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Trem"ble (?), v. i. [imp. & p. p. Trembled (?); p. pr. & vb. n. Trembling (?).] [F. trembler, fr. L. tremulus trembling, tremulous, fr. tremere to shake, tremble; akin to Gr. , Lith. trimti. Cf. Tremulous, Tremor.]

1.

To shake involuntarily, as with fear, cold, or weakness; to quake; to quiver; to shiver; to shudder; -- said of a person or an animal.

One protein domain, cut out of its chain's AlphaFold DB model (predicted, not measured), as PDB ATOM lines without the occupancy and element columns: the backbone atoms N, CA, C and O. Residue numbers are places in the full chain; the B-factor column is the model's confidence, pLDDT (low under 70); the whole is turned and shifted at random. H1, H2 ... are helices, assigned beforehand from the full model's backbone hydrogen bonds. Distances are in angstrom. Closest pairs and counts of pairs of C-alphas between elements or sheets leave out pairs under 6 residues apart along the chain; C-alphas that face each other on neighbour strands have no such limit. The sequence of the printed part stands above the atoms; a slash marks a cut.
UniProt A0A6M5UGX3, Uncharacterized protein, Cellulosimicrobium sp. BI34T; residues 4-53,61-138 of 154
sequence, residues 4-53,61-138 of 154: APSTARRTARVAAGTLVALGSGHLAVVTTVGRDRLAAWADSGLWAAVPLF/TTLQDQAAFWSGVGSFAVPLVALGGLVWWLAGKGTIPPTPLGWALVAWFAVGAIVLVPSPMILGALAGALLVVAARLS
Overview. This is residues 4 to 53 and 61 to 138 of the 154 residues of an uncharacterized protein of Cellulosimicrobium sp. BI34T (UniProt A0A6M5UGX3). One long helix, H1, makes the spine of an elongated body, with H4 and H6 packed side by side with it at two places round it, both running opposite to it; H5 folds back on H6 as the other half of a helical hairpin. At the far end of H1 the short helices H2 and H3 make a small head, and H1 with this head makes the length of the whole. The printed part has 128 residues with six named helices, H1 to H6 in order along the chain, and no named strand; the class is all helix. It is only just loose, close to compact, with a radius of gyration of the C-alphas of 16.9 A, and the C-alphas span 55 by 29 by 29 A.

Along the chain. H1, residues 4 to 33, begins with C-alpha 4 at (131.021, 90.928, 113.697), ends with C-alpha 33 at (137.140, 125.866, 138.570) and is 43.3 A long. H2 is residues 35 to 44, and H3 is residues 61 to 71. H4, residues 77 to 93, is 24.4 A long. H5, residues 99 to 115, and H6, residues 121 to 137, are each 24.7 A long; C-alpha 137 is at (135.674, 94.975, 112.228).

I tremble still with fear. Shak.

Frighted Turnus trembled as he spoke. Dryden.

2.

To totter; to shake; -- said of a thing.

The Mount of Sinai, whose gray top Shall tremble. Milton.

3.

To quaver or shake, as sound; to be tremulous; as the voice trembles.

 

© Webster 1913.


Trem"ble, n.

An involuntary shaking or quivering.

I am all of a tremble when I think of it. W. Black.

 

© Webster 1913.